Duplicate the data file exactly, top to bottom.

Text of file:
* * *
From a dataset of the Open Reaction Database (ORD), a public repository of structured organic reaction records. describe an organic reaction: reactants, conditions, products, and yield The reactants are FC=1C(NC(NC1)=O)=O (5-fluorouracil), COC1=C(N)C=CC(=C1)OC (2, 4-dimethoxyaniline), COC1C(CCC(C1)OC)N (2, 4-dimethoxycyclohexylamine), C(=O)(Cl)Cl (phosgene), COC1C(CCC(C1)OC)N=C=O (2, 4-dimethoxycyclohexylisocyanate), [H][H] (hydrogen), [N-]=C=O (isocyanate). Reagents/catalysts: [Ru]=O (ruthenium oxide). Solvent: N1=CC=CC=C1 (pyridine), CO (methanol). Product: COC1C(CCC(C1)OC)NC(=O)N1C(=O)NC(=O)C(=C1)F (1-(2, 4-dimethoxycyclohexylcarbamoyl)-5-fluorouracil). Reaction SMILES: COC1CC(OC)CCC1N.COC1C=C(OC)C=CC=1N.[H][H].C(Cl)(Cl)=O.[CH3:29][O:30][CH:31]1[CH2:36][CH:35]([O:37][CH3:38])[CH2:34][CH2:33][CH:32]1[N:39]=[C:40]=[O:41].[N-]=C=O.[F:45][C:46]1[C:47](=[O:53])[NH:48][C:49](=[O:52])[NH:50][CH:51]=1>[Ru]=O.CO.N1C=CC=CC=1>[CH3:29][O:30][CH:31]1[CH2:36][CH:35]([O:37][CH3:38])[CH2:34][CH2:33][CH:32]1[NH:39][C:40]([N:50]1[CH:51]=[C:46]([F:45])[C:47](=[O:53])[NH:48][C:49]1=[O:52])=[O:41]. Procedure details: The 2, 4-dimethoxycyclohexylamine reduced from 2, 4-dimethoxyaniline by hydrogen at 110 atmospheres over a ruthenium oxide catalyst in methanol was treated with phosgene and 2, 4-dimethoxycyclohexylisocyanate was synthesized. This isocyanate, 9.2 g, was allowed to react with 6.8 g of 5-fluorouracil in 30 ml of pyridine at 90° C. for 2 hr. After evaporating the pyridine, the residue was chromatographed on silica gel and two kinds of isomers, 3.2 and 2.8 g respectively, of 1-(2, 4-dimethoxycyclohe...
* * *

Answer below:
From a dataset of the Open Reaction Database (ORD), a public repository of structured organic reaction records. describe an organic reaction: reactants, conditions, products, and yield The reactants are FC=1C(NC(NC1)=O)=O (5-fluorouracil), COC1=C(N)C=CC(=C1)OC (2, 4-dimethoxyaniline), COC1C(CCC(C1)OC)N (2, 4-dimethoxycyclohexylamine), C(=O)(Cl)Cl (phosgene), COC1C(CCC(C1)OC)N=C=O (2, 4-dimethoxycyclohexylisocyanate), [H][H] (hydrogen), [N-]=C=O (isocyanate). Reagents/catalysts: [Ru]=O (ruthenium oxide). Solvent: N1=CC=CC=C1 (pyridine), CO (methanol). Product: COC1C(CCC(C1)OC)NC(=O)N1C(=O)NC(=O)C(=C1)F (1-(2, 4-dimethoxycyclohexylcarbamoyl)-5-fluorouracil). Reaction SMILES: COC1CC(OC)CCC1N.COC1C=C(OC)C=CC=1N.[H][H].C(Cl)(Cl)=O.[CH3:29][O:30][CH:31]1[CH2:36][CH:35]([O:37][CH3:38])[CH2:34][CH2:33][CH:32]1[N:39]=[C:40]=[O:41].[N-]=C=O.[F:45][C:46]1[C:47](=[O:53])[NH:48][C:49](=[O:52])[NH:50][CH:51]=1>[Ru]=O.CO.N1C=CC=CC=1>[CH3:29][O:30][CH:31]1[CH2:36][CH:35]([O:37][CH3:38])[CH2:34][CH2:33][CH:32]1[NH:39][C:40]([N:50]1[CH:51]=[C:46]([F:45])[C:47](=[O:53])[NH:48][C:49]1=[O:52])=[O:41]. Procedure details: The 2, 4-dimethoxycyclohexylamine reduced from 2, 4-dimethoxyaniline by hydrogen at 110 atmospheres over a ruthenium oxide catalyst in methanol was treated with phosgene and 2, 4-dimethoxycyclohexylisocyanate was synthesized. This isocyanate, 9.2 g, was allowed to react with 6.8 g of 5-fluorouracil in 30 ml of pyridine at 90° C. for 2 hr. After evaporating the pyridine, the residue was chromatographed on silica gel and two kinds of isomers, 3.2 and 2.8 g respectively, of 1-(2, 4-dimethoxycyclohe...